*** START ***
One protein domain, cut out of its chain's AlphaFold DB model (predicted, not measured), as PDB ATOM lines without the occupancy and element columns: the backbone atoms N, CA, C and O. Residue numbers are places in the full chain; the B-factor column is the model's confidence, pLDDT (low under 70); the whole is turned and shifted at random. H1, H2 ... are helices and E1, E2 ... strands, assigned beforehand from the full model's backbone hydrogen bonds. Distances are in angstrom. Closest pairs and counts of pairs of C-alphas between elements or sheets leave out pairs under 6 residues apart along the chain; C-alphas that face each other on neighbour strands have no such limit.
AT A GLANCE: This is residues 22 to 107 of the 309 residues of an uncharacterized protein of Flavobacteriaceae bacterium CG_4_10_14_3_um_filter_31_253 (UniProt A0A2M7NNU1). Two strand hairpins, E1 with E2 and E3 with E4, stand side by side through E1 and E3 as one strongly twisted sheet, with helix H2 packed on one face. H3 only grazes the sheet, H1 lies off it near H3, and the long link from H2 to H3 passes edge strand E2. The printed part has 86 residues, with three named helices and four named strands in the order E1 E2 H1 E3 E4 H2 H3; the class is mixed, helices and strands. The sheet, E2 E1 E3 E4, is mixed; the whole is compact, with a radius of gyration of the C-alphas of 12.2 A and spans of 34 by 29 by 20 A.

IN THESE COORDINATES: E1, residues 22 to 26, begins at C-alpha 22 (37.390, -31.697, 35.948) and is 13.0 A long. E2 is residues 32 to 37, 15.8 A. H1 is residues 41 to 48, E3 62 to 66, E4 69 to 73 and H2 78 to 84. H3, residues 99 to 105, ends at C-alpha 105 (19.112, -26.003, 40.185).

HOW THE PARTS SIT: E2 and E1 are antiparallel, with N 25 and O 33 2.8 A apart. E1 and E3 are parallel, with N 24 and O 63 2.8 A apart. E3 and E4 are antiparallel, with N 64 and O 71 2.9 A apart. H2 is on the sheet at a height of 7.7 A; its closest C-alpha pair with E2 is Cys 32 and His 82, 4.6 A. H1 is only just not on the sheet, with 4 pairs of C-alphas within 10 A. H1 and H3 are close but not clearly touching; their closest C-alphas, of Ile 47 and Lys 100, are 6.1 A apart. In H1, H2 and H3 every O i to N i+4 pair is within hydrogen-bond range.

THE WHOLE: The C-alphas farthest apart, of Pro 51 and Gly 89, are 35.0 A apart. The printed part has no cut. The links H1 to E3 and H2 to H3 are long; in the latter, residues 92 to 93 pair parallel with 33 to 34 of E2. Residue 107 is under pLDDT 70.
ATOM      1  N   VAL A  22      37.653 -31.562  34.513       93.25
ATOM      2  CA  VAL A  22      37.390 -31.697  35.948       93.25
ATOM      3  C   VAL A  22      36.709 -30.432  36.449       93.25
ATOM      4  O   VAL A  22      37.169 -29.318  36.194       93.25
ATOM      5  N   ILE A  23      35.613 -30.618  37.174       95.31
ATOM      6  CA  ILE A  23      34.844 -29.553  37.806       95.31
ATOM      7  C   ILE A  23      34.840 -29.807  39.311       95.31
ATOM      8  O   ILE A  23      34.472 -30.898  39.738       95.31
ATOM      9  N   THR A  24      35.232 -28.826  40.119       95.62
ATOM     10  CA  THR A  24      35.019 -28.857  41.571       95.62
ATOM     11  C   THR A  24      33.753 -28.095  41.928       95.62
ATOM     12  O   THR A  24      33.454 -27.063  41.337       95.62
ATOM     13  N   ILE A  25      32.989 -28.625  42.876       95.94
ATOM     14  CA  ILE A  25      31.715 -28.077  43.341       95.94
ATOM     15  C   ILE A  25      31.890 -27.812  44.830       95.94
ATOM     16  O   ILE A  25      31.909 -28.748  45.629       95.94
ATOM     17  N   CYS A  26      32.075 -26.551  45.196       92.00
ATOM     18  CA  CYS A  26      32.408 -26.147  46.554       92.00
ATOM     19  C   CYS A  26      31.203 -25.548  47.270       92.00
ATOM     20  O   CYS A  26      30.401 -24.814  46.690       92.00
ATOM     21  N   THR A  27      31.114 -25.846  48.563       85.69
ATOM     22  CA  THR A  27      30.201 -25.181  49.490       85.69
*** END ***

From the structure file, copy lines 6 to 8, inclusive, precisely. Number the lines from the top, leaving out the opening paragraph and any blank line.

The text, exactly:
ATOM      2  CA  VAL A  22      37.390 -31.697  35.948       93.25
ATOM      3  C   VAL A  22      36.709 -30.432  36.449       93.25
ATOM      4  O   VAL A  22      37.169 -29.318  36.194       93.25